TikTok! What a revolutionary way of engaging students in learning.
Goodbye to the past curricular days where students sit quietly at their desks, completing endless worksheets until the bell rings for the next class, possibly, completing the similar, tiresome assignments.
Hello to a more upbeat social media platform that allows students to get out their seats to generate excitement for learning—TikTok.
TikTok allows its participants to be creative by posting videos that illustrate hilarious or meaningful content. Almost everybody likes to be amused, and more than not like to learn new, beneficial lessons. TikTok welcomes these opportunities.
If perusing videos on TikTok—warning: much of its topics can be provocative, perhaps excessively so, for high schoolers, and for this reason, some educators prefer to stay away from TikTok; yet, with careful monitoring, the unsavory topics can be waived by teachers and responsible students.
TikTok pulls viewers through its magic, and, if not mindful, TikTok can hold the attention of viewers for an inordinate amount of time. This revelation is good news for classroom teachers looking for innovative ways to engage their students in learning “until the bell rings.”
In sooth, many students are already a participant on TikTok, for TikTok conveys the language that young students speak–jargon, slang, opprobrious in some cases, and TikTok’s language is what many participants prefer to spend their time listening to. Participants are smitten with watching, creating, learning.
Regardless of the reluctance on some educators’ parts to use TikTok in the classroom, some students will stealthily watch videos on their cellphones. Therefore, since TikTok is a hit with young students, teachers would be teaching in the zeitgeist by adding TikTok to their lesson plans.
In an article from Education Week, “TikTok: Powerful Teaching Tool or Classroom Management Nightmare” (Klein 2019), https://www.edweek.org/technology/tiktok-powerful-teaching-tool-or-classroom-management-nightmare/2019/11, “TikTok video-sharing platform is becoming increasingly popular with tweens and teens, and some teachers have started using it in their classrooms.”
However, what do educators need to know about TikTok before they add it to their lesson plan?
First, teachers should be cognizant of the need for TikTok: If the platform will not engage students in responsible learning, if the platform will not aid the teacher in instilling knowledge about a subject matter, if the platform will bring anarchy to the classroom, for these few reasons, TikTok might not be a clever move to enhance student learning.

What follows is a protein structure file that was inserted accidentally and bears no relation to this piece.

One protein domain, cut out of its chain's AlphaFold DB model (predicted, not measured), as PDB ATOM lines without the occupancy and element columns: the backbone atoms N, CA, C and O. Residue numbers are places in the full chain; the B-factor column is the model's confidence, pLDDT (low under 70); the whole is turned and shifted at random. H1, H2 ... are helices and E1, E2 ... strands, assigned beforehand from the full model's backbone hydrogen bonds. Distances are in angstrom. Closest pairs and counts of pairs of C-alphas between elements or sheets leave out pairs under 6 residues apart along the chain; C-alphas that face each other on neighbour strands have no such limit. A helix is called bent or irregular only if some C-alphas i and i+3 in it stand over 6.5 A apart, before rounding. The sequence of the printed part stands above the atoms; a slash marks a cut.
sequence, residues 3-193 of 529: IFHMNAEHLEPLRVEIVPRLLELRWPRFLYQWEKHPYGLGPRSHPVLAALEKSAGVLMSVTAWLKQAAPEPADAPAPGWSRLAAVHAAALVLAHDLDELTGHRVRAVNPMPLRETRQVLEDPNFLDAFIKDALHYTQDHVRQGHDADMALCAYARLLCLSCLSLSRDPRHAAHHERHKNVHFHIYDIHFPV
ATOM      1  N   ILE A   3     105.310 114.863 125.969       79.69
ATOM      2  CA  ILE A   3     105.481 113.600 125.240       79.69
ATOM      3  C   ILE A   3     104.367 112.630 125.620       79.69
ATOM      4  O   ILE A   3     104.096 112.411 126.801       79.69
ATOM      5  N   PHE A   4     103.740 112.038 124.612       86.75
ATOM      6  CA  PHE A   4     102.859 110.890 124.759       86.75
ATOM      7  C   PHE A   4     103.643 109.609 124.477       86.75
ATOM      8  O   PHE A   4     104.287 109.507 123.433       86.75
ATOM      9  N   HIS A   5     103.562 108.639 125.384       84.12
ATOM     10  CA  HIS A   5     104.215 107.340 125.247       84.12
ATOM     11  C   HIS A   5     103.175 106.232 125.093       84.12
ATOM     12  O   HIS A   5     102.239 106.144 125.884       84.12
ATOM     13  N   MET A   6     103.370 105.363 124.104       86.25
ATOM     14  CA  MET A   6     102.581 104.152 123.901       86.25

On the other hand, if students are already familiar with TikTok and enjoy its purpose, if students can learn subject matter through their creativity with the use of TikTok, if teachers can manage classroom management while synthesizing TikTok’s influence, then, to entertain the idea of implementing TikTok in the lesson plans, is a sensible decision to embrace.
Jeffrey Young (2021) via EdSurge shares, “Some teachers have gone viral on TikTok.”
https://www.google.com/amp/s/www.edsurge.com/amp/news/2021-01-26-teachers-are-going-viral-on-tiktok-is-that-a-good-thing. TikTok has brought forth a revolutionary style of showing what teachers execute in the classroom and how they transport their jobs; TikTok has also brought forth “fun” in the classroom, an element often found missing in the classroom, according to seminal research.
Thus, TikTok can be a positive or a negative instrument for classroom teaching and learning, depending on teachers and how they convey TikTok into classroom instruction for student learning.
Educators might consider conducting research on TikTok to determine the validity of its platform and its appropriateness for classroom instruction.
In the end, what matters the most is that students learn assigned standards for teaching and that teachers continue to be accountable for meaningful instruction.
Doctor of Curriculum and Instruction
Professional Development Presenter